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Amazon box

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By Daniel Dunaief

Daniel Dunaief

With 10 weeks left until the end of 2021, it seems fitting to consider what we might put into a time capsule that future generations might open to understand the strange world that was so incredibly different from the one just two years ago.

Here are a few items I’d throw into a box I’d bury or shoot into space.

— Masks. Even with so many events where people aren’t wearing masks, including huge gatherings of fans at sporting events, masks are still a part of our lives in 2021.

— A Netflix app. I’m not a streaming TV person. Most of my regular TV watching involves sports or movies (many of which I’ve seen a few times before). Still, I got caught up in the “Stranger Things” phenomenon and am now impressed with the storylines from “Madam Secretary,” which include prescient references to our withdrawal from Afghanistan and to the potential (and now real) pandemic.

— Pet paraphernalia. The number of homes with pets has climbed dramatically, as people who seemed unwilling or uninterested in having dogs are out with their collection of poop bags, leashes and pieces of dog food to entice the wayward wanderer in the right direction.

— A zoom app. Even with people returning to work, many of us are still interacting with large groups of people on a divided screen. Future generations may find all this normal and the start of eSocializing and virtual working. Many of us today are still trying to figure out where to look and avoid the temptation to scrutinize our own image.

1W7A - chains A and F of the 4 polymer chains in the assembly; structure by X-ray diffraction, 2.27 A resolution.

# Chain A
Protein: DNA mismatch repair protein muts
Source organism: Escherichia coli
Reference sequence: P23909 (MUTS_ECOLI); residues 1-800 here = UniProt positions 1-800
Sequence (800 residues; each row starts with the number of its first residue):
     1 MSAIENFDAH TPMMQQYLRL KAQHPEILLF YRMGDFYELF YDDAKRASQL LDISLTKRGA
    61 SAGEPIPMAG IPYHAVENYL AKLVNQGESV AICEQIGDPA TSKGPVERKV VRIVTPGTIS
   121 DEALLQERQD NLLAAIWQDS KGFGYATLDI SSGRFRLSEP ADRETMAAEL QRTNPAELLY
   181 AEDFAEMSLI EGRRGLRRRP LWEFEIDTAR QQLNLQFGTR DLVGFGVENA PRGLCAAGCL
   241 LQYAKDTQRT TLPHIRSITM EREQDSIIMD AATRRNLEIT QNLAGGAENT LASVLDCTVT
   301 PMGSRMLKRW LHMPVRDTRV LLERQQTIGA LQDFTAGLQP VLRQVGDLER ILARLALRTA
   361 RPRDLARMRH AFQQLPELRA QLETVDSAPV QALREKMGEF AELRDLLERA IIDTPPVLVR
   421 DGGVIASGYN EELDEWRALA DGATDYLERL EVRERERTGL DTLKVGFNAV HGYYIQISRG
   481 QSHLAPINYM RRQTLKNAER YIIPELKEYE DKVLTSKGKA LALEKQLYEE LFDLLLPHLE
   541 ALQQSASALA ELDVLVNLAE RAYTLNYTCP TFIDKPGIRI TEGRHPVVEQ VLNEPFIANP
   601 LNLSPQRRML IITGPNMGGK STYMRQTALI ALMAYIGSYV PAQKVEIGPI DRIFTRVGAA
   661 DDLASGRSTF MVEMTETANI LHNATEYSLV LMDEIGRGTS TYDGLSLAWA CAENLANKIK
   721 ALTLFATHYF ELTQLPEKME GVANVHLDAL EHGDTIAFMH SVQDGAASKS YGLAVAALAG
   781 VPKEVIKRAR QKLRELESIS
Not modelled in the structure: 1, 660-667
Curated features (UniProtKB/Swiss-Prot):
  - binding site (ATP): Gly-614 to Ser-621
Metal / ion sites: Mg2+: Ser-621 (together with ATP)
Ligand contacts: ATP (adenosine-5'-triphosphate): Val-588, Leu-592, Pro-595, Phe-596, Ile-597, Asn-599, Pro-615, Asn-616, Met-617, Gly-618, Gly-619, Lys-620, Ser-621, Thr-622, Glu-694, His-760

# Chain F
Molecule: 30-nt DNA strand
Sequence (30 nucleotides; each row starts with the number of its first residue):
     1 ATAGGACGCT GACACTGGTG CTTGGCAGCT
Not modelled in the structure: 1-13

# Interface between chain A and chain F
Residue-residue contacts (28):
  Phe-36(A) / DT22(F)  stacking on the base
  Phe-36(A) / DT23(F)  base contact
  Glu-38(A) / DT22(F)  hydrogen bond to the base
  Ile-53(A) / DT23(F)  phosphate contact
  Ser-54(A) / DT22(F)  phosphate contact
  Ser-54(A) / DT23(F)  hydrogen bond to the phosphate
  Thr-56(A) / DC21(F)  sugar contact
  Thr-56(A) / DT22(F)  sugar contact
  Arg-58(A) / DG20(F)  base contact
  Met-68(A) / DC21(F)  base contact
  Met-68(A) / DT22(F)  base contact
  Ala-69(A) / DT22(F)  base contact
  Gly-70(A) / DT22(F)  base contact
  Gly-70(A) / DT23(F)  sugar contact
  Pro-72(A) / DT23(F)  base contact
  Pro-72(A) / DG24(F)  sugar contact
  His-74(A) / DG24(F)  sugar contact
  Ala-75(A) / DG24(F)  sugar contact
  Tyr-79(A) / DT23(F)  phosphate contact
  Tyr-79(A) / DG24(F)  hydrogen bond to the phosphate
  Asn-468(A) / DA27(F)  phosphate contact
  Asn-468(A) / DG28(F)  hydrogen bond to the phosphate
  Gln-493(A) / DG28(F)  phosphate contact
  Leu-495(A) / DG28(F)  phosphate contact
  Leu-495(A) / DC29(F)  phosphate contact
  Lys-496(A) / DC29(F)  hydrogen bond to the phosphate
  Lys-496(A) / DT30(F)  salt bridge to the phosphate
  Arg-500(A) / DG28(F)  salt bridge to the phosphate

— Cargo ships. The year started off in March with the blocking of the Suez Canal. For six days, the Ever Given kept one of the world’s most important canals from functioning, blocking container ships from going from the Mediterranean Sea to the Red Sea. As the year has progressed, concerns about shortages and supply chains have triggered fears about empty shelves.

— A small model of the Enterprise. The ship from the show “Star Trek” seems apt in a 2021 time capsule in part because William Shatner, who played the fictional Captain James T. Kirk (or admiral, if you’re also a fan of the movies), traveled briefly into space. In many ways, the science fiction of the past — a telephone that allowed you to look at someone else — is the fact of the present, with FaceTime and the aforementioned zoom.

— Competing signs. Protesting seems to have returned in full force this year. As the year comes to a close, people who do and don’t believe in vaccinations often stand on opposite sides of a road, shouting at cars, each other and the wind to get their messages across.

— A syringe. We started the year with people over 65 and in vulnerable groups getting their first doses of a vaccine that has slowed the progression of COVID-19, and we’re ending it with the distribution of booster shots for this population and, eventually, for others who received a vaccine eight months earlier.

— Take-out menus. I would throw several take-out menus, along with instructions about leaving food at a front door, into the time capsule. While numerous restaurants are operating close to their in-dining capacity, some of us are still eating the same food at home.

— An Amazon box. Barely a day goes by when I don’t see an Amazon delivery truck in the neighborhood, leaving the familiar smiling boxes at my neighbors’ front doors.

— Broken glass. I would include some carefully protected broken glass to reflect some of the divisions in the country and to remember the moment protesters stormed the capital, overwhelming the police and sending politicians scrambling for cover.

— Houses of gold. I would throw in a golden house, to show how the value of homes, particularly those outside of a city, increased amid an urban exodus.

— A Broadway playbill. My wife and I saw a musical for the first time in over two years. We were thrilled to attend “Wicked.” The combination of songs, staging, acting, and lighting transported us back to the land of Oz. Judging from the thunderous applause at the end from a fully masked audience, we were not the only ones grateful to enjoy the incredible talents of performers who must have struggled amid the shutdown.